Speaking of moral obtuseness (or how “Palestine makes you dumb,”) I reprint for you in full Rev. Shipman’s letter as published today in the New York Times:

To the Editor:

Deborah E. Lipstadt makes far too little of the relationship between Israel’s policies in the West Bank and Gaza and growing anti-Semitism in Europe and beyond.

The trend to which she alludes parallels the carnage in Gaza over the last five years, not to mention the perpetually stalled peace talks and the continuing occupation of the West Bank.

As hope for a two-state solution fades and Palestinian casualties continue to mount, the best antidote to anti-Semitism would be for Israel’s patrons abroad to press the government of Prime Minister Benjamin Netanyahu for final-status resolution to the Palestinian question.

Groton, Conn., Aug. 21, 2014

The writer is the Episcopal chaplain at Yale.

Next on Rev. Shipman’s bucket list: blaming women who dress provocatively for rape, blaming blacks for racism because of high crime rates, and blaming gays for homophobia for being “flamboyant.”

If Rev. Shipman had made analogous comments about any other “ism,” he’d be out of a job.  [UPDATE: In response to an inquiry, a Yale spokesman tells me that “Rev. Shipman is called to serve the Episcopal campus community at Yale, but is not employed by Yale or the Yale Chaplain’s Office."]  And if it were any group but Jews, their student organization would be occupying his office and demanding it.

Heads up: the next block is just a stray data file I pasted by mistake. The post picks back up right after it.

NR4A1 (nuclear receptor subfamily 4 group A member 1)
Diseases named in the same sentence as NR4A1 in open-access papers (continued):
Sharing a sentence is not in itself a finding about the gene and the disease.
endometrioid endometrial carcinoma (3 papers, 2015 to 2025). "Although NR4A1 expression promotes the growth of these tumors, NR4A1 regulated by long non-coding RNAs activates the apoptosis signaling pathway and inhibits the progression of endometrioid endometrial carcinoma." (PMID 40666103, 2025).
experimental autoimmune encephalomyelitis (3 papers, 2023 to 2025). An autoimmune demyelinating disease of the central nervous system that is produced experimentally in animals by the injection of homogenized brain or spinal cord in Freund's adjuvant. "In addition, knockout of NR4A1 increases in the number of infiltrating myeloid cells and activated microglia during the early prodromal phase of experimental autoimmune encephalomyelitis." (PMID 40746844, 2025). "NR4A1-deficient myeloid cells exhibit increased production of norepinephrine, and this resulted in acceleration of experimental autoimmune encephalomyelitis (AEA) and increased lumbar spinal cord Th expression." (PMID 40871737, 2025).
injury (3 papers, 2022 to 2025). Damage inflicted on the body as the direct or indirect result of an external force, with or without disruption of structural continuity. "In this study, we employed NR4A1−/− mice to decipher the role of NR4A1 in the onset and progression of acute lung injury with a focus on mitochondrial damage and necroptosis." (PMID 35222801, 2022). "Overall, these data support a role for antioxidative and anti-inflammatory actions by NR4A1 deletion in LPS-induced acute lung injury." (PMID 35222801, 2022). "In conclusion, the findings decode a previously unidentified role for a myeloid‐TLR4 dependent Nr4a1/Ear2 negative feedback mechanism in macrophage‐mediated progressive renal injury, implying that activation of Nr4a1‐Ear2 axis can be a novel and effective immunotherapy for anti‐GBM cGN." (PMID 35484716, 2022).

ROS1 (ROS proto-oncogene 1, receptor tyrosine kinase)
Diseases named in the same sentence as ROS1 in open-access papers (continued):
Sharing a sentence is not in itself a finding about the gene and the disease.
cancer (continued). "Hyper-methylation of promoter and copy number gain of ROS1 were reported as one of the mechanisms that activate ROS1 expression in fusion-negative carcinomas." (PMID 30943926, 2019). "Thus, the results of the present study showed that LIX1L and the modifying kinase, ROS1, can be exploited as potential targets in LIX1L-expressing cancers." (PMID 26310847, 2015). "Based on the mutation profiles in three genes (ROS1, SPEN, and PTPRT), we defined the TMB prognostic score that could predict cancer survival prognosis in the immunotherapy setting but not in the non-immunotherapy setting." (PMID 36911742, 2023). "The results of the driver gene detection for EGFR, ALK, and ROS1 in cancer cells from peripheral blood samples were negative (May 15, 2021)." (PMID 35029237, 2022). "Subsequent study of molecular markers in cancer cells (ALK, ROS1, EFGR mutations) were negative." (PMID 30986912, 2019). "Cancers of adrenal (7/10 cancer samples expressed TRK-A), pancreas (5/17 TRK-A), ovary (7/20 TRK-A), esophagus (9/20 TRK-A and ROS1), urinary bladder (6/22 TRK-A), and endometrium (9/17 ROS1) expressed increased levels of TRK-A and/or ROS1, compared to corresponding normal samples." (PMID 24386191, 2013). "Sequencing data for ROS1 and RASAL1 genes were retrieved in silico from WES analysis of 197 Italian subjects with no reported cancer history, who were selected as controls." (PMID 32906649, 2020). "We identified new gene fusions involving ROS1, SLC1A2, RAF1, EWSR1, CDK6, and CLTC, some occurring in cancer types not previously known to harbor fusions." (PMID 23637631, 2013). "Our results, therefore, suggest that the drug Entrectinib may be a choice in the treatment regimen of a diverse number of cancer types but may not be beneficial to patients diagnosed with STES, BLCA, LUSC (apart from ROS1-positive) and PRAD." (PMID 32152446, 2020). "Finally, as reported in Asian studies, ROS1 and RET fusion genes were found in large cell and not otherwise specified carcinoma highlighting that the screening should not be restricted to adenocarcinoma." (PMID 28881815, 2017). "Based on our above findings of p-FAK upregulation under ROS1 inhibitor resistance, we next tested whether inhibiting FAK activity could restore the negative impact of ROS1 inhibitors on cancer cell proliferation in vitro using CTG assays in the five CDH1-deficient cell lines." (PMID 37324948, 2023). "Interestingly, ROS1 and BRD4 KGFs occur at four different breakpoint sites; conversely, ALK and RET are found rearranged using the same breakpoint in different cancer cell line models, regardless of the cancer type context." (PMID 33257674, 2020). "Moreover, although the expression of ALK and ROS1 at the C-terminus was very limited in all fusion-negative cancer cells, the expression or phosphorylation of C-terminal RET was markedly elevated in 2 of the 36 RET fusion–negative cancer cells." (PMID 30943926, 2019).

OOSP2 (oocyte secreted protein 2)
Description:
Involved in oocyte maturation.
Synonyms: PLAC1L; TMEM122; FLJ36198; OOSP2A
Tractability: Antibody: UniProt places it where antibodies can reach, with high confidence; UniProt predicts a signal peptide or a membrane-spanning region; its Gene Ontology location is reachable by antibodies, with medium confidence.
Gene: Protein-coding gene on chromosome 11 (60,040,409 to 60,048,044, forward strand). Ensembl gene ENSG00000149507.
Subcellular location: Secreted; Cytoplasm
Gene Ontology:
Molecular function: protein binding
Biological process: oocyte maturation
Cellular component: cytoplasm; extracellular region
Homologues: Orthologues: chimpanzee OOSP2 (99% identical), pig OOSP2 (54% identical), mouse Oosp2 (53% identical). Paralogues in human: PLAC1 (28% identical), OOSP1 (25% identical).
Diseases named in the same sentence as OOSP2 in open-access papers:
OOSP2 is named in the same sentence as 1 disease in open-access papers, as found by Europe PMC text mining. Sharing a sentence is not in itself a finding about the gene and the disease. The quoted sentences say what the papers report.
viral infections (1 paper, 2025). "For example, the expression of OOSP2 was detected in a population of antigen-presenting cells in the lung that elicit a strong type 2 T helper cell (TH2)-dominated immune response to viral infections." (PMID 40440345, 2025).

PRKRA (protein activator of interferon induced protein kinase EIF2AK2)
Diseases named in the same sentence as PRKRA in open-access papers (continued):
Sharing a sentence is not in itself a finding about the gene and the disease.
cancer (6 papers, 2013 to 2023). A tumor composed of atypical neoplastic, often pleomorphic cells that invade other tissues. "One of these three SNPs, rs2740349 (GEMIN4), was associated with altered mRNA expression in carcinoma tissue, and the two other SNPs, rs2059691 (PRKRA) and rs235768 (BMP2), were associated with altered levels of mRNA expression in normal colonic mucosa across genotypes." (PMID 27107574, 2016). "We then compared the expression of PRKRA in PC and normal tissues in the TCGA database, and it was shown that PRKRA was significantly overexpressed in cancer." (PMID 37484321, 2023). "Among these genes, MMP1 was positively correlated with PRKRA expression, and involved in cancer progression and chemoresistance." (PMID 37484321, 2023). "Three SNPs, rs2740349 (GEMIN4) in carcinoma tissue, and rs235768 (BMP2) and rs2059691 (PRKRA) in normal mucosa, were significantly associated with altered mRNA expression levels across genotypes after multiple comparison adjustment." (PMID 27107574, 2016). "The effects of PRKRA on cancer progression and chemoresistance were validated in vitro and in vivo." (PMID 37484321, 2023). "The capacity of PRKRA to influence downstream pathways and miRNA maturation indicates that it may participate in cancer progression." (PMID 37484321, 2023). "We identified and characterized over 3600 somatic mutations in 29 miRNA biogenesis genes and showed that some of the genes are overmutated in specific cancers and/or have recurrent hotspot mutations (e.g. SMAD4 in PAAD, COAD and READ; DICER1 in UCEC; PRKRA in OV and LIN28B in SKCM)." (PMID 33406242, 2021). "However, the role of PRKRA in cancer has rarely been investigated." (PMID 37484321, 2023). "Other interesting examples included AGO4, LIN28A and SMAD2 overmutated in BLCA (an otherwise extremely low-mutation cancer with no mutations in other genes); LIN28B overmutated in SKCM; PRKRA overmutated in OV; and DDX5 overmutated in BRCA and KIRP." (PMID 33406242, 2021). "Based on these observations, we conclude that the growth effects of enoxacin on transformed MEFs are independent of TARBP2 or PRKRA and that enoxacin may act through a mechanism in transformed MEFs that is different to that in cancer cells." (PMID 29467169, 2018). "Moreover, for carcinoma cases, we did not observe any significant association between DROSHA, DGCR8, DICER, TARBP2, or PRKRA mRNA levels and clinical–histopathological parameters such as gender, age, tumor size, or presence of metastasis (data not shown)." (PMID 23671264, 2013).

H/T Ted Frank via Twitter, who also provided the title for this post.

UPDATE: Rabbi Leah Cohen, director of the Joseph Slifka Center for Jewish life at Yale, sends along this statement on behalf of the Center: 

Joseph Slifka Center for Jewish Life at Yale welcomes open dialogue and genuine civil discourse. We are committed to the pursuit of Jewish life at Yale and the personal identities of our students, including close and serious engagement with Israel and world Jewry. We are adamantly against any justifications of anti-Semitism and hatred of any kind. Individuals who perpetuate these ideas stand in the way of the thoughtful and open engagement that is emblematic of Slifka Center, the University Chaplain’s Office and Yale in general. Any individual or group who stands for or justifies hatred stands dramatically opposed to the mission of Slifka Center. At Yale, we engage through learning programs, speaker events and discussions groups with students, faculty and members of our community who support intelligent discourse.  On this campus, we draw upon the cherished principles of freedom of expression and our rich and deep relationships to promote respectful conversations that matter.

Rabbi Leah Cohen, Executive Director and Senior Jewish Chaplain, Joseph Slifka Center for Jewish Life at Yale